your lips are made for kisses
One day Ivan Vasilyevich and I went together to get some pigeons for breeding purposes from Kasimir Antonovich. In a corner room of the great empty house, Kasimir Antonovich gave us tea, butter, honey, and curds on large plates that smelled damp. I sat drinking tea out of my saucer and listening to the lagging conversation. “Shan’t we be late?” I whispered to Ivan Vasilyevich. “No, wait a little longer. We must give them time to settle down in their loft. You can see them up there still.” I grew weary. At last we climbed up into the loft over the barn, carrying a lantern. “Look out now!” cried Kasimir Antonovich to me. The loft was long and dark, with rafters in all directions.
It had a strong smell of mice, bees, cobwebs and birds. Someone put out the lantern. “There they are! Grab them!” Kasimir Antonovich whispered. An infernal uproar broke loose; the loft was filled with a whirlwind of wings. It seemed to me for a moment that the end of the world had come, and that we were all lost baidu seo. Gradually I came to, and heard an anxious voice saying: “Here’s another! This way, this way that’s right, put him in the sack.” Ivan Vasilyevich had brought a sack along, and all the way back we had behind us a continuation of the scene in the loft. We made a pigeon loft over the machine shop. I climbed up there ten times a day after that, taking water, wheat, millet and crumbs to the pigeons. A week later I found two eggs in a nest. But before we were able fully to appreciate this important event, the pigeons began to return to their old home, one pair at a time. Only three pairs who had had their wings cut were left behind, and these flew away too when their wings had grown out, leaving the beautiful loft we had made for them, with its nests and its system of halls. Thus ended our venture in raising pigeons.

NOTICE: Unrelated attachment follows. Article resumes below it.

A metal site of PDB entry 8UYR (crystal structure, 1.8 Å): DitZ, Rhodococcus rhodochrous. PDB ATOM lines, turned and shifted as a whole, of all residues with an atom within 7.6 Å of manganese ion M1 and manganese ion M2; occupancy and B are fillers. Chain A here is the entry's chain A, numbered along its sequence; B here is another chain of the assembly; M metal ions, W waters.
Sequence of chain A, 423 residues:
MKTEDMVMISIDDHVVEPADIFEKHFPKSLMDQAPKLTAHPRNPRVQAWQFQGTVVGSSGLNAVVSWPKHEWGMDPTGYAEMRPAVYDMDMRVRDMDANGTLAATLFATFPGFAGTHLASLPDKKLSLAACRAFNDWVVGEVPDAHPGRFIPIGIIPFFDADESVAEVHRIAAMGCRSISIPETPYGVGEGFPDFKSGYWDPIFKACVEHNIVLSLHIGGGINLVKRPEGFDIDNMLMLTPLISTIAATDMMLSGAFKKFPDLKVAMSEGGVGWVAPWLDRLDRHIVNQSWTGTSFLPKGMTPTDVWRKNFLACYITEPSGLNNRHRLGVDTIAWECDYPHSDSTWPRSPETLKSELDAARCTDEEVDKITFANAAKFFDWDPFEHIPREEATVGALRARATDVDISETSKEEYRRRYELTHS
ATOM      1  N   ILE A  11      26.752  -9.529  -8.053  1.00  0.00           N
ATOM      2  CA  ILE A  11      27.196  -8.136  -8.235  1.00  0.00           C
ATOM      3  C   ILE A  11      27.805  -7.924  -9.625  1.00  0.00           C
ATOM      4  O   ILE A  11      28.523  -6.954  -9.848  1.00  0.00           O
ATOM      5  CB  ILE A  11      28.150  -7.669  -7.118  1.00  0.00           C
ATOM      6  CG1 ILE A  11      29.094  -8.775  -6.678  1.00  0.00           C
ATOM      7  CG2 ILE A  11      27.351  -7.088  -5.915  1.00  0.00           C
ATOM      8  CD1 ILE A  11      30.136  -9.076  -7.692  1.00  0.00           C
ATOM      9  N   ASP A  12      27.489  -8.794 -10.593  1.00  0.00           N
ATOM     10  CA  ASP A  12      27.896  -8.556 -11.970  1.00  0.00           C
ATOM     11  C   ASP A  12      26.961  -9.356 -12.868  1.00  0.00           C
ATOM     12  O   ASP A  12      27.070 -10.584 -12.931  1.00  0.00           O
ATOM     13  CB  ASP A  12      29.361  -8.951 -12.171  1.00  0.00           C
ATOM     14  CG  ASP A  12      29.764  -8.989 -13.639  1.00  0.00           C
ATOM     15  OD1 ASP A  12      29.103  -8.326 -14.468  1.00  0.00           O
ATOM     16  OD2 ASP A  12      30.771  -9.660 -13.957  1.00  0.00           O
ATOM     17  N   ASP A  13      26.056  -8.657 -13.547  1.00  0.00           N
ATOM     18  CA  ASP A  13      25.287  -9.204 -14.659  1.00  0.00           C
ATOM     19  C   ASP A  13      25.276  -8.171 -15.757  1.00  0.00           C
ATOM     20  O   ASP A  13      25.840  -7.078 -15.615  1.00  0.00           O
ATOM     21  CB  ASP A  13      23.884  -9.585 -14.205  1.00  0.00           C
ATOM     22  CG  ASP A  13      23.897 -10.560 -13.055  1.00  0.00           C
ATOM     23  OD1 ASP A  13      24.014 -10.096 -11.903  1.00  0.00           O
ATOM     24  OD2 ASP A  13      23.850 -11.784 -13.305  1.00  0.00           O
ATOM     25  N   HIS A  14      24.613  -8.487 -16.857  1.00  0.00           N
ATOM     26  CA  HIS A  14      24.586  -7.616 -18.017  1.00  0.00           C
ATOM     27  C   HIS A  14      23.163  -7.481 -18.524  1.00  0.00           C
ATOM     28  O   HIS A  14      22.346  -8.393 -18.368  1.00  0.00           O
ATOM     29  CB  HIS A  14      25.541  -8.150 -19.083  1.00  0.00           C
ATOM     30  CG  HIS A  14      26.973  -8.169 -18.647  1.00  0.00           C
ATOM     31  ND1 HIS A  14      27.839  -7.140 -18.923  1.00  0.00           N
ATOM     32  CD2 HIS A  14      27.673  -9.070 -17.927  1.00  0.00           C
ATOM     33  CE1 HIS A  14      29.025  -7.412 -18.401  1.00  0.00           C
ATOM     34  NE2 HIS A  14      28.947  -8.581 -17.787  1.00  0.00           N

My father leased some land near Elizavetgrad from Mrs. T., who was a widow of forty with a strong character. In constant attendance on her was a priest, also widowed, who was a lover of cards and of music and of many other things beside. Mrs. T., accompanied by the priest, once came to Yanovka to see about the terms of our contract with her. We assigned the sitting room and the room adjoining it to them restylane vital light, and gave them fried chicken, cherry wine and cherry dumplings for dinner. After the meal was over, I stayed in the parlor and saw the priest sit down beside her and laughingly whisper something into her ear. Turning back the front of his coat, he took a silver cigarette case with a monogram out of the pocket of his striped trousers and lit a cigarette, lightly blowing rings of smoke. He then told us, while his mistress was out of the room, that she read only the dialogue in novels. Every one smiled politely, but refrained from criticism, for we knew that he would not only repeat it to her, but add to it something of his own invention.
My father began to lease land from Mrs. T. in partnership with Kasimir Antonovich. The latter’s wife died at about this time, and a sudden change occurred in him. The gray hairs disappeared from his beard; he wore a starched collar, and a tie with a tie pin, and carried a lady’s photograph in his pocket. Although, like every one else, Kasimir Antonovich laughed at my Uncle Gregory, it was to him that he turned in all affairs of the heart. He took the photograph out of its envelope and showed it to him teco dc electric motors.
“Look!” he cried to Uncle Gregory, almost fainting with ecstasy. “I said to this beautiful being: ‘Lady, !’” Kasimir Antonovich married the beautiful being, but he died suddenly after a year and a half of married life. A bull caught him on his horns in the courtyard of the T. estate and gored him to death.
The brothers F. owned a property of thousands of acres about eight versts from ours. Their house resembled a palace and was richly furnished, with many guest rooms, a billiard-room and much beside. The two F. brothers, Lev and Ivan, had inherited all this from their father Timothy, and were gradually going through their inheritance. The administration of the property was in the hands of a steward, and the books showed a deficit, in spite of double entry bookkeeping.